Wednesday, August 25, 2010

Grilled masa: Oh the things you can make

There are a million shapes you can make masa. Hey it is like playdough right? But it tastes so much better. This weekend we picked up some fresh masa from Primavera at the San Francisco Ferry Building Farmer's market (along with their very tasty chicken mole tamales). We put the cast iron griddle on the grill and heated it up for some masa creations.

If you live near a good Mexican grocer, you can get fresh masa. It is so much better than the reconstituted variety, but if you can't get fresh masa, you can use masa harina. Just reconstitute it according to the package directions for making tortillas. I find I like to add a bit more water to make a softer dough.No matter what you do, good masa creations are perfect for the gluten-free diet (and the gluten-full diet too). 

The recipe for this post is less of a recipe and more of a technique. All you need is the dough, a hot griddle and your imagination. You can even use premade salsa and shredded rotisserie chicken for a super quick or canned black beans, but fun weeknight meal. The Mexicans are onto something...

Here are a few of our creations:


Tlayudas are Mexican pizza. A thick-ish tortilla topped traditionally with spiced black bean puree and fresh cheese. To make it take a ball of masa and roll it out between plastic wrap. Place on hot cast iron griddle, heated over medium heat if you have a strong stove, for 1 minute, take off, spread black beans on the cooked side, top as desired, and place on the griddle (obviously uncooked side down). Cook until it starts to puff up and is cooked through. 

For the black beans: Saute some onions, a bit of garlic, add your cooked black beans, simmer with a bit of stock and Mexican oregano, until the black beans are nice and soft. Mash up with salt to taste and serve. Even more cheater, and I can't believe I am admitting this, zap some soft canned black beans with a bit of Better than Bouillon. 


Memelas are also an Oaxacan specialty, kind of like sopes. It is a masa "dish" filled with toppings of your choice. We filled it with scallops topped with green pipian sauce I had stashed in the freezer. But you can fill with salsa and chicken, beans and enchilada sauce, sauteed mushrooms and squash with chipotle, you choose..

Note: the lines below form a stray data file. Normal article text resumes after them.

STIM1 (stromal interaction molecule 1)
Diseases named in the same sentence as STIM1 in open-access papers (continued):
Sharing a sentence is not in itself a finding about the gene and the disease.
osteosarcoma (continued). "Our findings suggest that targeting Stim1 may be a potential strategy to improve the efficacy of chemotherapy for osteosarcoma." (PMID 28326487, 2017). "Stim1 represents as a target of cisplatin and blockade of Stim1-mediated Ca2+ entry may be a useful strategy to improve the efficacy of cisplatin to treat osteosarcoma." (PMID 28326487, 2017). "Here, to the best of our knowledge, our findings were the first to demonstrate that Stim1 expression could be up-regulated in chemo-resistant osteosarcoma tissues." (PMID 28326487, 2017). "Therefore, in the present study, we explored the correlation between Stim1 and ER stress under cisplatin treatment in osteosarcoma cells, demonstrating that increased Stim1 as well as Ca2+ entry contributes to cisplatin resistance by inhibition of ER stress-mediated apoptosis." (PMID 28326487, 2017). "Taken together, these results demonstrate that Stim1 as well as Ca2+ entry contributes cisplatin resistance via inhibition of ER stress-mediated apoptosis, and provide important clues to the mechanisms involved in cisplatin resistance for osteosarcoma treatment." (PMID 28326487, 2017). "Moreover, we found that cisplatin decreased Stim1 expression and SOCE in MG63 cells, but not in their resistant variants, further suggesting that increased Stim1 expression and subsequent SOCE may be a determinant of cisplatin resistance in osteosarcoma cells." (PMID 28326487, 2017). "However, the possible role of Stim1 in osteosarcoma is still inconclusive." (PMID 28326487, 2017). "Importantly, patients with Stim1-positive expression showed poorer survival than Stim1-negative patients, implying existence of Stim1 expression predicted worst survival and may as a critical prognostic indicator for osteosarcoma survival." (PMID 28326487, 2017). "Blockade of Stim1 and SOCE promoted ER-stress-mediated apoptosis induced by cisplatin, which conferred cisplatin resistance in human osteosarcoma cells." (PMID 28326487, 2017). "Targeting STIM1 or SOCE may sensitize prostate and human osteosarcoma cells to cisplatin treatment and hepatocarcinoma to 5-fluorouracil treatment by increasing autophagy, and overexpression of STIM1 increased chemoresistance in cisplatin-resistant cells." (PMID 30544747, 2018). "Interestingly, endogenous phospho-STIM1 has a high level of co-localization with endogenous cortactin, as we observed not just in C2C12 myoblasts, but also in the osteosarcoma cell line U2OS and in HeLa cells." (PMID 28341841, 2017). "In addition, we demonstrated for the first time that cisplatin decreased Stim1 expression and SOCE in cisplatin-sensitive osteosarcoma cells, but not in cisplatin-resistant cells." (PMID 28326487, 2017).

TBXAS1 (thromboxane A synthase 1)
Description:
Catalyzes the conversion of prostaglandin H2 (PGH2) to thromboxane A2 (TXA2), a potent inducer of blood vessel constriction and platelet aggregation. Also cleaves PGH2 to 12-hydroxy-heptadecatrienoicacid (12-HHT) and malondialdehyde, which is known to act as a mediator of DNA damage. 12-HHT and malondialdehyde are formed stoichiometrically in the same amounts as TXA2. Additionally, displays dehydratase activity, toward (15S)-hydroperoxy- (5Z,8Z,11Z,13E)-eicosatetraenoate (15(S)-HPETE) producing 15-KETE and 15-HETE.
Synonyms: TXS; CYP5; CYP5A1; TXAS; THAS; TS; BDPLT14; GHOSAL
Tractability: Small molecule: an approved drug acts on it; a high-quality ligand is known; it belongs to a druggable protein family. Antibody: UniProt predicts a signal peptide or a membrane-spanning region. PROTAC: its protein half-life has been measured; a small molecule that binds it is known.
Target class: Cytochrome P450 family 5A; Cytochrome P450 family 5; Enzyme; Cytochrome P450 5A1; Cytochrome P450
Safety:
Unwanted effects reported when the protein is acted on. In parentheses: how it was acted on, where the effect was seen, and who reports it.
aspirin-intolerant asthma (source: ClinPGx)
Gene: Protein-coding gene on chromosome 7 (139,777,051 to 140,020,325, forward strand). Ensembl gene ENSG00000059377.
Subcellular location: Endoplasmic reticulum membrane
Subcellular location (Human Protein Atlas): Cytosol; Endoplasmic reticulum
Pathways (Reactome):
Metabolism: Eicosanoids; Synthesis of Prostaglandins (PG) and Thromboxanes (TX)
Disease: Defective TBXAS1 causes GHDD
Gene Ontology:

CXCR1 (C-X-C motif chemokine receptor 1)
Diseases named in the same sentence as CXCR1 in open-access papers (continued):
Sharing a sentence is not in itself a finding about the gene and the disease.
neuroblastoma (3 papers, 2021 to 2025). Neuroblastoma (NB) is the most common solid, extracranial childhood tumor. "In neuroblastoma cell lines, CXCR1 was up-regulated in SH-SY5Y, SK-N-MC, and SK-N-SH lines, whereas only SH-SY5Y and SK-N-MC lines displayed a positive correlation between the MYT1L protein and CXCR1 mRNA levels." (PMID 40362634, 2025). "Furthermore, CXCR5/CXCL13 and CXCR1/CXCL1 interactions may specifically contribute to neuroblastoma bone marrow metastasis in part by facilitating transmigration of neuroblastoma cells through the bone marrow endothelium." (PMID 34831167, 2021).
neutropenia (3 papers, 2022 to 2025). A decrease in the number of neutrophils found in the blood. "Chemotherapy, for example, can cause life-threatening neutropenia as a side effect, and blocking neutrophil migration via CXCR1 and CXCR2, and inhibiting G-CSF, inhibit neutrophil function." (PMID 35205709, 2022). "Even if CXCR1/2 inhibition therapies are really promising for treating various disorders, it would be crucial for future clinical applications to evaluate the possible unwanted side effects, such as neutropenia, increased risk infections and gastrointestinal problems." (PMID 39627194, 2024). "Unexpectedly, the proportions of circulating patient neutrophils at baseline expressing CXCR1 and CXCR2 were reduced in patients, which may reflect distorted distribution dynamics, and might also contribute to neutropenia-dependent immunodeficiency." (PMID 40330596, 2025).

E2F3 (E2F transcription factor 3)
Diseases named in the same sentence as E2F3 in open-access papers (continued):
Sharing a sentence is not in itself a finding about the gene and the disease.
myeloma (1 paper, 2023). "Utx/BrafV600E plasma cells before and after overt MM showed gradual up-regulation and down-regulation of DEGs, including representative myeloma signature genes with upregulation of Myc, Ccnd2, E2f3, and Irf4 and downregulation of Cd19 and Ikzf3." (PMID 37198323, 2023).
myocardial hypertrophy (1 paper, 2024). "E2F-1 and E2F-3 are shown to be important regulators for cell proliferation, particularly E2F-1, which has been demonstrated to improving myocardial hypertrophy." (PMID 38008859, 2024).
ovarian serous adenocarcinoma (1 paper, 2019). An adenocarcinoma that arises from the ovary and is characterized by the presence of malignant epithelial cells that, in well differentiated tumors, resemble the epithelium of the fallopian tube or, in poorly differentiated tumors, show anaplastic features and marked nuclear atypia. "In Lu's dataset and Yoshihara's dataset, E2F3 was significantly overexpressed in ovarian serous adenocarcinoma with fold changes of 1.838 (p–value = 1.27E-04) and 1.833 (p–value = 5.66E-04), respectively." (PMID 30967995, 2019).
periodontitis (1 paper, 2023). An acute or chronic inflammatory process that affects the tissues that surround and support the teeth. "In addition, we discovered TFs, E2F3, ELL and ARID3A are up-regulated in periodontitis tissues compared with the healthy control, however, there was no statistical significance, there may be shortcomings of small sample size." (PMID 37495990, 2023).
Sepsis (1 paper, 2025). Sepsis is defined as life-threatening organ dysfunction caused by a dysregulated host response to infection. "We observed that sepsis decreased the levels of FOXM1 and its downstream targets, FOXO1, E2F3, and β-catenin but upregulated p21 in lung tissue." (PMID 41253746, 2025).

To make memelas, take a ball of masa and pat to about a 1/4 inch thick. Place on hot griddle (see tlayuda for notes on temperature) for about 2 minutes or until it gets brown spots on the bottom, flip until the other side has brown spots. Remove from griddle. Using a spoon or in my case asbestos hands, work the uncooked masas in the center toward the edges to make a lip around the edges. Fill with filling that is pre-cooked, but not hot. Put on griddle and cook until filling warms up. I closed the grill lid to help out. You can use a toaster oven or conventional oven too to warm it if the bottom cooks faster.


Pupusas are a Salvadorean specialty, a masa disk stuffed with cheese, beans, meat, loroco (a flower) or served with a acidic spicey cabbage slaw called curtido. I love these things. We stuffed ours with black beans and cheese this time around.

To make pupusas, take a ball of masa and poke a hole in the middle, Work it so you have a flat cavity, put in your filling, seal it and pat it into a thin disk. Or you can use two pieces of dough, and seal together over the filling. Place on the griddle over medium heat, 2-3 minutes per side.

Stuffed quesadillas

In Mexico quesadillas are made with masa dough, stuffed and then fried. They are wonderful, but I rarely fry. So I did the same thing on the grill. Take two golf ball sized balls of masa, roll out or use a tortilla press until it is the thickness of a corn torilla. Top with filling of your choice, but make sure it isn't too wet. Press the other ball into a disk and then top. Seal the edges. Place on the griddle for 1-2 minutes per side until the masa is cooked through the the quesadillas start to puff.

1 comment:

  1. This looks really delicious! I'm definitely going to keep an eye out for masa next time I hit my local Mexican store. Thanks for sharing!